As the digitalization of financial services advances, criminals have become increasingly imaginative in their attempts to defraud customers. Dr. Stephen Topliss, Vice President of Fraud and Identity at LexisNexis® Risk Solutions, addresses the growing problem of fraud and scams centered around cryptocurrency.

Crypto Scams

Have fraudsters evolved their techniques in recent years?

S.T: The last couple of years have seen significant changes in the digital fraud activity, driven by the impacts of the pandemic and accelerated digital transformation around the world. Every six months, we publish a cybercrime report, which tracks emerging trends in financial crime. At the start of the pandemic, digital fraud rates fell because many fraudsters were impacted in ways similar to the rest of us. But they adapted, and when economies started to open up again, digital fraud started to rise, even in jurisdictions with previously historically low rates of fraud such as Singapore. In an increasingly digital world, physical borders are becoming much less important, both to legitimate commerce as well as fraudulent activity.

Early on in the pandemic, a lot of fraud was centered around new digital account applications as fraudsters hid among the millions of legitimate customers who migrated to digital during lockdowns. More recently, their focus has shifted towards account takeover and password resets, as they try to exploit the accounts that were set up during the pandemic.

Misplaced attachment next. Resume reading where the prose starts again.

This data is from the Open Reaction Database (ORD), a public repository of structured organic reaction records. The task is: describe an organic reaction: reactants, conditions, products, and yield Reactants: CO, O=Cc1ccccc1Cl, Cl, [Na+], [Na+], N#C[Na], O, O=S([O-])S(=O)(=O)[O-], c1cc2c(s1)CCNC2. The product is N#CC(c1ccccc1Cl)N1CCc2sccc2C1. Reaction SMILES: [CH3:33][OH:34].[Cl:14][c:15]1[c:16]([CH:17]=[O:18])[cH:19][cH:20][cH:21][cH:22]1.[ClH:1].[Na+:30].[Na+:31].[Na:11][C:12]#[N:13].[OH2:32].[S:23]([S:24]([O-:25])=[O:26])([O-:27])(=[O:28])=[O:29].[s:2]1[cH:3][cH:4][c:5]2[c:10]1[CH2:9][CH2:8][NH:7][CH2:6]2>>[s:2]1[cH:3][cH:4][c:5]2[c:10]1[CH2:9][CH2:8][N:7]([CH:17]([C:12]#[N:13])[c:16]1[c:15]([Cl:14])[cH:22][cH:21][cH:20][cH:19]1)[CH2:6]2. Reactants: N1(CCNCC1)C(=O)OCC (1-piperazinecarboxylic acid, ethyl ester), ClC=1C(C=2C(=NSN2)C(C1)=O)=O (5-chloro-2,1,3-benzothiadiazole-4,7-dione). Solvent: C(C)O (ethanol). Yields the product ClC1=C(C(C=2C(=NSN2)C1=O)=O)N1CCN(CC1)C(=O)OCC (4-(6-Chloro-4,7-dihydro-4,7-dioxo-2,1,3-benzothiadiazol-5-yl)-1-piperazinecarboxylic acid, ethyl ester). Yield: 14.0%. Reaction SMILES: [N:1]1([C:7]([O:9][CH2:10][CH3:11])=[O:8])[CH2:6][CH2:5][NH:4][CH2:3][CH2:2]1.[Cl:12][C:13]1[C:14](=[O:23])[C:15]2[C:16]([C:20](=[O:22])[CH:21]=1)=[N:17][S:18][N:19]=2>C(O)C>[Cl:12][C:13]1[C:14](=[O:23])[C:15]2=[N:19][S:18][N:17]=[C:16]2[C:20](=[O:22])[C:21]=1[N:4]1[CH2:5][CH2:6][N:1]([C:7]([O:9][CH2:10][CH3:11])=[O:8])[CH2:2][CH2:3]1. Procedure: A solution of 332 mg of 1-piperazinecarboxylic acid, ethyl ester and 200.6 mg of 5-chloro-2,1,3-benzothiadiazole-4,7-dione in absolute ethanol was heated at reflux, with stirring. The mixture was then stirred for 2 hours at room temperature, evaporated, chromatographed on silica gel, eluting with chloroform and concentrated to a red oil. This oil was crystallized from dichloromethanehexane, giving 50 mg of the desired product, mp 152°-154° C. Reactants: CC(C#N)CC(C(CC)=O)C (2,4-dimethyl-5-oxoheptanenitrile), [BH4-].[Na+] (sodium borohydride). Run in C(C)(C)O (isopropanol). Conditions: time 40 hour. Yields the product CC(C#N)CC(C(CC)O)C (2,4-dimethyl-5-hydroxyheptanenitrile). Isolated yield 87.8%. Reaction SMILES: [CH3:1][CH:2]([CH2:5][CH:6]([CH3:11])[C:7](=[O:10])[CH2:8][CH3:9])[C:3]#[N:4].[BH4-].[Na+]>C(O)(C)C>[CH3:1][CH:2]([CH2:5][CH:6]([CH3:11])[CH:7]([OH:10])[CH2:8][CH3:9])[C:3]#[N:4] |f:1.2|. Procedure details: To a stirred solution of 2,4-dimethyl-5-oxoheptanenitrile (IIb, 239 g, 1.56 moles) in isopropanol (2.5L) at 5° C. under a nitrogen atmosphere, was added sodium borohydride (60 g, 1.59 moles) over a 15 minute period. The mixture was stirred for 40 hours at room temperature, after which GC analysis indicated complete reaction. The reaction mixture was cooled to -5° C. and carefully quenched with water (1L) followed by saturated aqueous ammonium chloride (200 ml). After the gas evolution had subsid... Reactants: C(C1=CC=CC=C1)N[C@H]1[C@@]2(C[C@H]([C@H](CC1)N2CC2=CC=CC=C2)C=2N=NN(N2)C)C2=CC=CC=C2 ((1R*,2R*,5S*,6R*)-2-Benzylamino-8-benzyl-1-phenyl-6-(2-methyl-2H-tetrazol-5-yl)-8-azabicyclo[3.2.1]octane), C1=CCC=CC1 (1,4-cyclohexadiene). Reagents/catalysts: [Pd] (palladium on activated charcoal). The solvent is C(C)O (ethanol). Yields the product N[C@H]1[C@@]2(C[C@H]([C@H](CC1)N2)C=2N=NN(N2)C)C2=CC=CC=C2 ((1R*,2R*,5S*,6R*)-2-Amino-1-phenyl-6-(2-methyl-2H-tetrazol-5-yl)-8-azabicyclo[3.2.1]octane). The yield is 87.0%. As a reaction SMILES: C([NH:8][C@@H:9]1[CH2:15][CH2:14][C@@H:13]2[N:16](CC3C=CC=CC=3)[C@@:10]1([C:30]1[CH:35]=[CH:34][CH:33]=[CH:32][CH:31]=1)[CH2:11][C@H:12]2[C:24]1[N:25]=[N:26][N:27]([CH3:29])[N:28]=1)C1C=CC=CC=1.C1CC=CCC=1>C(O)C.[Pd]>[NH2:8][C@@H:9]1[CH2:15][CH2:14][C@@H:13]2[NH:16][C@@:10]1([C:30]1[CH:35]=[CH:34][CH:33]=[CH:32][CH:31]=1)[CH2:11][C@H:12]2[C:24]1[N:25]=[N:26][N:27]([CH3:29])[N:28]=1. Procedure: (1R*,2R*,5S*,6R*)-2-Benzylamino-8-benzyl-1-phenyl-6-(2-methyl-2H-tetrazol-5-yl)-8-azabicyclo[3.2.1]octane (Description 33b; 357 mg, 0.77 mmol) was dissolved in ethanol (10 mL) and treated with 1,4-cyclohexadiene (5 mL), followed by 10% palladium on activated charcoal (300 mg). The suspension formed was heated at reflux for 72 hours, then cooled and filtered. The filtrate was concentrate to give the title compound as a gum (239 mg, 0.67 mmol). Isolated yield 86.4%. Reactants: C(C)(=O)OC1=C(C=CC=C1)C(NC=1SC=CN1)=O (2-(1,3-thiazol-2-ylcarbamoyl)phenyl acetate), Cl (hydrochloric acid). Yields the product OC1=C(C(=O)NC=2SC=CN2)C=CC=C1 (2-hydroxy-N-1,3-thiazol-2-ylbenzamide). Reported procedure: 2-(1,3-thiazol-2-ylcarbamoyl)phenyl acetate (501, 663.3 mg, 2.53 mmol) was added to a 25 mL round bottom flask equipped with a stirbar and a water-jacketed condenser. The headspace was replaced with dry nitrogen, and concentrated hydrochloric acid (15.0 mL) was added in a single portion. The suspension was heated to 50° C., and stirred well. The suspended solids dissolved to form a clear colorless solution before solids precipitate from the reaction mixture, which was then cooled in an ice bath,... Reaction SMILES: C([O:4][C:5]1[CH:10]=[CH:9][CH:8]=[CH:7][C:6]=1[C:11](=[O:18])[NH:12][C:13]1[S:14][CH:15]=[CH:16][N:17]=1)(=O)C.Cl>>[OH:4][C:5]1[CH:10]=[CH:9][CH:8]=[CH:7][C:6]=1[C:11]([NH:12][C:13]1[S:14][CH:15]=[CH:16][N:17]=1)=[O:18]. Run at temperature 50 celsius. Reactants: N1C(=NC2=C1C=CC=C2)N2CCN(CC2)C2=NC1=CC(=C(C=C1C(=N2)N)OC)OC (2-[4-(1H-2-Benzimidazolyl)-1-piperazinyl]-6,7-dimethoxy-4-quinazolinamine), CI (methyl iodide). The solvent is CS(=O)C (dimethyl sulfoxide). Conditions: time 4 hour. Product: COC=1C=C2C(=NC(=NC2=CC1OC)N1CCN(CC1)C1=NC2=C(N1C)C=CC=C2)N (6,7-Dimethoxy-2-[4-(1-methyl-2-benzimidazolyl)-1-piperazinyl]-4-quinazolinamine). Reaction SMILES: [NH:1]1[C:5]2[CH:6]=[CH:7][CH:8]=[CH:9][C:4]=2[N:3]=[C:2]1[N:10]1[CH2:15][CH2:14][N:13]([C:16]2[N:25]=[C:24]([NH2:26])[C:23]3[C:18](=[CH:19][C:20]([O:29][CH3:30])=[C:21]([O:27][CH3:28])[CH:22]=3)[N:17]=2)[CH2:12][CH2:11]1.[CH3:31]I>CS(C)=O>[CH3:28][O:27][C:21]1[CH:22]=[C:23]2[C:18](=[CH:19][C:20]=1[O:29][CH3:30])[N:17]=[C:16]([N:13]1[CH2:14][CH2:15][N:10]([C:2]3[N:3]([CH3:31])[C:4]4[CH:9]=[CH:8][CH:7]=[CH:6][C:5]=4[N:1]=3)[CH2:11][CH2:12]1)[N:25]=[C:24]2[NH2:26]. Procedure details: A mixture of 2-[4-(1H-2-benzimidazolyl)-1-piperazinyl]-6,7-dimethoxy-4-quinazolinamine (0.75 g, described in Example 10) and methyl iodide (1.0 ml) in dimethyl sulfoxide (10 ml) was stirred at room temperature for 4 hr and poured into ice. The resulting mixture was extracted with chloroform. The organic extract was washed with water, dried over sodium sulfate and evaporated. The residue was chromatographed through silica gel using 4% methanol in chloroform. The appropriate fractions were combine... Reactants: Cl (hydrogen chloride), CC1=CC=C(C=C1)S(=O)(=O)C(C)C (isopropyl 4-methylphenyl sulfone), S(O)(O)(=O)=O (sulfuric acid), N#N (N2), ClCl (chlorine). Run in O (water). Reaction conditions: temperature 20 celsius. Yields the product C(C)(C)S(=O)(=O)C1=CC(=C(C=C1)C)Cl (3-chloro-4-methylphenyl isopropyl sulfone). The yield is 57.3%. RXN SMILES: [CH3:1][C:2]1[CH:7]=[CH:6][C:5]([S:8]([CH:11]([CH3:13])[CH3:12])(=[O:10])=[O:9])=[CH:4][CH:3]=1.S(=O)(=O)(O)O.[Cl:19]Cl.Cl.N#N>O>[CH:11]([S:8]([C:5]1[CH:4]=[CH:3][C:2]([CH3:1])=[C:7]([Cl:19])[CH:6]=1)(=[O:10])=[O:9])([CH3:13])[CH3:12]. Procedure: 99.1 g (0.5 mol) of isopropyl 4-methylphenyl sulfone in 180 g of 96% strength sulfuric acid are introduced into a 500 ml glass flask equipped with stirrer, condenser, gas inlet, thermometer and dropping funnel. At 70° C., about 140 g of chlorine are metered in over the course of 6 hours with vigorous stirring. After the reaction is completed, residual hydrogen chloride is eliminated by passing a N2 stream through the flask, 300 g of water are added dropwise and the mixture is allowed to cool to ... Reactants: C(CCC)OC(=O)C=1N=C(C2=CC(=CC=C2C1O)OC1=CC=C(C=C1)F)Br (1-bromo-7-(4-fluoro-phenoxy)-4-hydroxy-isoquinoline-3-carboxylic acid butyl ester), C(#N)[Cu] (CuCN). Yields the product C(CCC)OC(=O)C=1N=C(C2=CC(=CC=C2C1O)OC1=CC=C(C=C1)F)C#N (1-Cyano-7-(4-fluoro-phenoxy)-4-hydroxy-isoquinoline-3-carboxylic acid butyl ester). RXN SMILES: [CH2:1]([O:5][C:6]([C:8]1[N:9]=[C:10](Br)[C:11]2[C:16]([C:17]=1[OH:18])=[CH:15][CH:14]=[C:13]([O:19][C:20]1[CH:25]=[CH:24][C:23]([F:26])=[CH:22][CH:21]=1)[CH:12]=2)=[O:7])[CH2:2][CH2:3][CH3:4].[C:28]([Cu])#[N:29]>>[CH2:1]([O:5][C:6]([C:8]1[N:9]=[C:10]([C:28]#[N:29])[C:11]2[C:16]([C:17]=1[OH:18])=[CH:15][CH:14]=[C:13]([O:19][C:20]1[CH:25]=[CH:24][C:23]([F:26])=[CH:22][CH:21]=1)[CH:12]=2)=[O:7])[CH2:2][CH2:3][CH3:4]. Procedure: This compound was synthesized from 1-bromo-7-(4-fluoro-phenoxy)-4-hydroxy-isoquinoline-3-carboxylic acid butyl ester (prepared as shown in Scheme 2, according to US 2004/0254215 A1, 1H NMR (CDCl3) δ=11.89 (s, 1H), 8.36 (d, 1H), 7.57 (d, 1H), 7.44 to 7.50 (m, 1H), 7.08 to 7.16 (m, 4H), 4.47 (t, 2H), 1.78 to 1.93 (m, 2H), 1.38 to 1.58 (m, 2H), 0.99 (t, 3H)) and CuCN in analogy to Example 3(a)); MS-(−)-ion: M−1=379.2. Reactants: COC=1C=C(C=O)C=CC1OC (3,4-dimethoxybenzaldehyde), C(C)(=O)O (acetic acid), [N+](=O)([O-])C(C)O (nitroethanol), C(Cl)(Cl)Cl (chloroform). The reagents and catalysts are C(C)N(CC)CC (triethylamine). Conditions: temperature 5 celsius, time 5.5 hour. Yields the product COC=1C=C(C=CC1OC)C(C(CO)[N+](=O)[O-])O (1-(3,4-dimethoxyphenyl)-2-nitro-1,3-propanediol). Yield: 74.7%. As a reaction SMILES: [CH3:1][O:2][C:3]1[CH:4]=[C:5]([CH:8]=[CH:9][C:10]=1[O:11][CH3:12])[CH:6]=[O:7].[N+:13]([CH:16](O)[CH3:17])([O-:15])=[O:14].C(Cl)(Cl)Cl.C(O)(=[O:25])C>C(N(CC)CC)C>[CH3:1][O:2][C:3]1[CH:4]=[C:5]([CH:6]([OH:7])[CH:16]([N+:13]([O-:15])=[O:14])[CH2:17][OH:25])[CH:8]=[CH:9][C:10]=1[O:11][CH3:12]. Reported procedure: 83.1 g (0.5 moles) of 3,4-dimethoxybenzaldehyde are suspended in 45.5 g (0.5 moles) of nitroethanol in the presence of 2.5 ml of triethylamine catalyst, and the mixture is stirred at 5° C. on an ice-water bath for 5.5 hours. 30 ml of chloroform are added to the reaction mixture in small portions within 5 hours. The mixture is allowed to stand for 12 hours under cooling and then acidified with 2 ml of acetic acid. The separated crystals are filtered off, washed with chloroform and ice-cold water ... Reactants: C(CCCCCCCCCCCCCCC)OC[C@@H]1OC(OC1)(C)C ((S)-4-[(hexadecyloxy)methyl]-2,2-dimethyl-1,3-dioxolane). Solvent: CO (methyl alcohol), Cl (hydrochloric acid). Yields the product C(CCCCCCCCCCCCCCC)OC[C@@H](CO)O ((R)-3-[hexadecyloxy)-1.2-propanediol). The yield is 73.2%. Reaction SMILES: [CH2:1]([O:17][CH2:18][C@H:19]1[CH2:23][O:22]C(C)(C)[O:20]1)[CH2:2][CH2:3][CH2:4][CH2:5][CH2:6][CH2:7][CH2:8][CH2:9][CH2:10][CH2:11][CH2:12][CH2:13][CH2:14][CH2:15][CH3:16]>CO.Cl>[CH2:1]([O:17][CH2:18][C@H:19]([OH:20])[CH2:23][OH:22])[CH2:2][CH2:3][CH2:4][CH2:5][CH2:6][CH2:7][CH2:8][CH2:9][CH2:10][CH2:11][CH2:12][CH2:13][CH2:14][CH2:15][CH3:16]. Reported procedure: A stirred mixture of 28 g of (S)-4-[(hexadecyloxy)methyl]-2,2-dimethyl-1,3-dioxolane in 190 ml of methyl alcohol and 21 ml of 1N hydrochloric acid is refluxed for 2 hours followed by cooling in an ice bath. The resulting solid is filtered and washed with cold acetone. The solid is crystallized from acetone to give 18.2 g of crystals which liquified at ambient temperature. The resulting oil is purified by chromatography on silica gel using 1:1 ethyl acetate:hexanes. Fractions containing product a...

Does crypto as an industry have a fraud problem?

S.T.: Fraudsters like to make money with the least possible effort and are always on the lookout for new opportunities. So, when organizations launch new services, they are heavily scrutinized by the fraudsters – whether it’s new virtual banks, buy now pay later, or crypto. Crypto is becoming more mainstream; a recent poll conducted by the Pew Research Centre suggests that 52 million Americans have either invested in, used or traded cryptocurrency. Similar stats showing the growing acceptance of cryptocurrencies are available for many other parts of the world. And when the value of holdings rise, crypto becomes a perfect target for fraudsters. Data from the Federal Trade Commission in the US and others show that crypto fraud and theft is increasing exponentially – by as much as 500% between 2020 and 2021. As a result, we’ve seen a significant amount of interest from crypto industries coming to us to discuss their fraud challenges.

What are the riskiest points, in terms of fraud, for crypto companies and their customers?